By Sonia K. González, DrPH, MPH
Deepak Hegde studies how entrepreneurs and inventors in science and technology based industries overcome the challenges associated with commercializing their ideas. He is a recipient of the Kauffman Faculty Fellowship for entrepreneurship research and the Thomas Alva Edison Fellowship awarded by the U.S. Patent and Trademark Office. In addition, he was named one of the world’s best 40 under 40 business school professors by Poets & Quants. Prior to joining Stern’s Management and Organizations department in 2010, Professor Hegde had worked at Bosch, a large technology-based German company, and Abt Associates, a research and consulting firm for the U.S. government and business sectors. He earned his B.E. in Industrial Engineering with distinction from the Mysore University, M.S. in Public Policy from the Georgia Institute of Technology, and Ph.D. in Business Administration from the University of California, Berkeley.
I research and teach entrepreneurship. I started my professional life as an engineer, writing software programs and evaluating new technologies for a large German company. This work made me curious about how new technologies are invented and commercialized—a topic on which I did my dissertation work at the University of California, Berkeley. After teaching strategy and innovation at NYU Stern for several years and watching New York grow as a hub for entrepreneurship during this time, I realized that the city’s ecosystem could be further enhanced by creating a bridge between the outstanding academic institutions in the region that produce top scientific ideas and the city’s thriving investment community as well as markets. This led to the creation of the Endless Frontier Labs at NYU Stern—a program dedicated to transforming scientific breakthroughs into high-growth businesses.
We admit brilliant technical founders into the EFL program and have business leaders with great experience coach these founders. The coaching happens in a very structured fashion that keeps the founders on track. During this coaching process, we also introduce investors who get to observe the founders and invest in them. We further support the founders by matching them up with NYU Stern’s MBA students and other business related services through our corporate partners. This process accelerates the commercial success of science and technology based startups.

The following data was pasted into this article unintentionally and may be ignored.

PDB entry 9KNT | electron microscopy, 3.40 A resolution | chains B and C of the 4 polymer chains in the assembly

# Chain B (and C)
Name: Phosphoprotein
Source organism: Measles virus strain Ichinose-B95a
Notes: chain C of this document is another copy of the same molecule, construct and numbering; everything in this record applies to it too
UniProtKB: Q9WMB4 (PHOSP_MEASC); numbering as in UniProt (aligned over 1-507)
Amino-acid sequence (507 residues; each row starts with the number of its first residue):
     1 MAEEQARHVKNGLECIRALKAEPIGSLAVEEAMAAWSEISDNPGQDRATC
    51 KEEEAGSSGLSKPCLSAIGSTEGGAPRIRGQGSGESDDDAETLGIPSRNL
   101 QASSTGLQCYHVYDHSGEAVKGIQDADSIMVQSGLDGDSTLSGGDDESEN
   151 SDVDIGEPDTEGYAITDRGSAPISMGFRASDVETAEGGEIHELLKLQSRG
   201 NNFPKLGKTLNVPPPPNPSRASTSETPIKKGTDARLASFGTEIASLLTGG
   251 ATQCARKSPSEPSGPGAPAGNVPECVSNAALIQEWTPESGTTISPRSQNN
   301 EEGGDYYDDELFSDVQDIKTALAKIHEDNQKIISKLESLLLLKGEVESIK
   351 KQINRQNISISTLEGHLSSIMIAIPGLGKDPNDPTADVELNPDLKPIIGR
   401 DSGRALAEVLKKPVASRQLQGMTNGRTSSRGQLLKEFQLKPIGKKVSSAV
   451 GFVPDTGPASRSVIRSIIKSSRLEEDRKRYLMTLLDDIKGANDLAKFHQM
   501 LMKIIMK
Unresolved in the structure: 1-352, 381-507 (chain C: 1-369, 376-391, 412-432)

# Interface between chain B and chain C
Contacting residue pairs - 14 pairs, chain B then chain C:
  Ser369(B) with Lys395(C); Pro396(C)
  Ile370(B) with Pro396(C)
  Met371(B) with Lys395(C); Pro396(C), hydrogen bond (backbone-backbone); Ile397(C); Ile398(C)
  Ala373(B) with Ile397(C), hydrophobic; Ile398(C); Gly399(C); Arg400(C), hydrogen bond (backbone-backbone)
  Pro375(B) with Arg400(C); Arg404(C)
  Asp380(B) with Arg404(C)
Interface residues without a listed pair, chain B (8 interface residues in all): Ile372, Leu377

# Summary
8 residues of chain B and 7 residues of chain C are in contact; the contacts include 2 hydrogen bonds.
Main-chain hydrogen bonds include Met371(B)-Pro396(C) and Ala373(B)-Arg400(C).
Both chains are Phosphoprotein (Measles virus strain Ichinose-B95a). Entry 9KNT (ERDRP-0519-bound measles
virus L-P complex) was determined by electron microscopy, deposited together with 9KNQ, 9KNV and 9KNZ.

For science and technology based startups, it is asymmetric information—the founders may know about the technical qualities of their inventions better than investors, but have little business expertise or connections. Investors and business experts tend to be better informed about markets, but may not know much about the technical qualities of a scientific breakthrough. Building programs and ecosystems that reduce this asymmetric information problem can ease the path to commercializing novel science.
An unparalleled density of top class health care providers, academic research institutions, human capital, financial capital, and markets. NYC’s leadership is long overdue and can only get stronger.
Digital technologies over the past couple of decades have democratized access to a vast array of goods and services—ranging from banking through media and entertainment. We can hope and expect that technological disruption of the health industry will have some of the same effects in terms of improving access of marginalized communities to essential health care.
“The biggest risk is not taking any risk… In a world that is changing really quickly, the only strategy that is guaranteed to fail is not taking risks.” A quote by Mark Zuckerberg that one of our mentors, Francois Nader, highlighted in a talk he gave at NYU.
Culture trumps structure.